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Arab“Limitation Of Data” written by Arabella Jo:ella Jo

Arab“Limitation Of Data” written by Arabella Jo:ella Jo

Arabella Jo

Ph.D. And J.D. candidate for Military Law, Master’s in Forensic Psychology. Published author of Books, Articles, and Research Based on Military Law and Forensic Psychology Perspective from Objective Analysis Through First-Principle Logic. Founded pioneering software solutions and cloud computing services in various industries, which multiple organizations and governmental bodies successfully acquired.

Arabella Jo’s approach to the “Limitation of Data” highlights a critical perspective on the nature and use of data in society. She emphasizes the dangers of subjectivity in data interpretation and the potential for data to be manipulated to serve narrow interests, rather than the collective good. Her discussion on social constructionism underlines how societal values and interactions shape our understanding and valuation of data, leading to biases that can skew objective analysis.

“Limitation Of Data” written by Arabella Jo:

Data are, by definition, observed; according to Szostak, three broad categories of data can be observed: inanimate objectives, living things, including people, and events or interactions among people and objects. This can be dangerous because human beings are social constructionists, which means we place marketable value based on subjectivity. The data is not always for the betterment of the society as a whole. The concern that the limitation of data brings forth is not a polarized or political discussion. It is rather an academically valid concern that we become slaves to our subjectivity rather than reality.

The concept of social constructionism is at the core of the discussion on data limitations. This perspective holds that human beings construct meanings and values through social interactions, leading to the assignment of subjective values to otherwise objective data. This subjectivity can influence how data is interpreted, prioritized, and utilized, often reflecting the biases, perspectives, and interests of those in control of the data narrative. As a result, data that should serve the objective betterment of society can sometimes be manipulated or presented in a way that serves narrower, market-driven, or partisan interests.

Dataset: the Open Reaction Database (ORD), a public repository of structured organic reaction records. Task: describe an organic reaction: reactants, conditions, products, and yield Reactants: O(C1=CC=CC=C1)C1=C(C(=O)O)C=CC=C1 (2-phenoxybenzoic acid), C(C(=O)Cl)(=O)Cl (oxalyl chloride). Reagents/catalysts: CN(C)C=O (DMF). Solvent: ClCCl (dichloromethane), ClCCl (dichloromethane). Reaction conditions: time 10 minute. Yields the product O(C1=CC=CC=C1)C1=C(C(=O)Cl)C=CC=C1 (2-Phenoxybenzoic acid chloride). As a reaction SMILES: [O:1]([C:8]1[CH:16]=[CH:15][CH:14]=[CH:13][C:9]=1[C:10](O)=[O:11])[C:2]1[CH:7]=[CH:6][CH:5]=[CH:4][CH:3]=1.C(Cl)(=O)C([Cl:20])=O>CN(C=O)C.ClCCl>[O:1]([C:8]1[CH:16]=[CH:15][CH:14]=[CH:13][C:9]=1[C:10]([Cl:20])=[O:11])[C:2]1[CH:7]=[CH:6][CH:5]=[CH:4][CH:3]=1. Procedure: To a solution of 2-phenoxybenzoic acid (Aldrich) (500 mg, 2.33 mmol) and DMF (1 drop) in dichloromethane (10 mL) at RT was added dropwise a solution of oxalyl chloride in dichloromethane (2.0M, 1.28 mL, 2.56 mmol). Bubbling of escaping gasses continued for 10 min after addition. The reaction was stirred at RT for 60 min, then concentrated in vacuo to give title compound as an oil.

In a world increasingly driven by data analytics and metrics, there is a growing risk of valuing data through a marketable lens. This trend can lead to prioritizing data that has apparent immediate economic or social value, potentially overlooking or undervaluing data that could have long-term benefits for societal well-being. For example, short-term market trends may receive more attention and resources than long-term environmental data, which could be crucial for sustainable development.

The concern over data limitation transcends political or polarized debates, touching on a profound academic issue: the risk of becoming enslaved to our subjectivities and losing sight of the broader reality. This concern is about more than just data misrepresentation but also about the potential loss of objectivity in our pursuit of knowledge and understanding. When subjective interpretations dominate the discourse, the foundational purpose of data—to inform, enlighten, and guide decision-making processes—can be compromised.

Addressing data limitations requires a conscientious effort to maintain a balance between acknowledging the inherent subjectivity in human interpretation and striving for objective analysis. This balance involves critical scrutiny of data sources, methodologies, and the underlying assumptions that guide data collection and interpretation. Furthermore, fostering a culture of transparency and accountability in data handling can help mitigate the risks of subjectivity and ensure that data serves the collective interests of society.

While data is a powerful tool for understanding and interacting with the world, it is imperative to recognize and navigate the limitations imposed by human subjectivity. By critically examining the ways in which data is collected, interpreted, and utilized, we can strive towards a more balanced and ethical approach to data governance, one that prioritizes the long-term welfare of society over transient, subjective interests.

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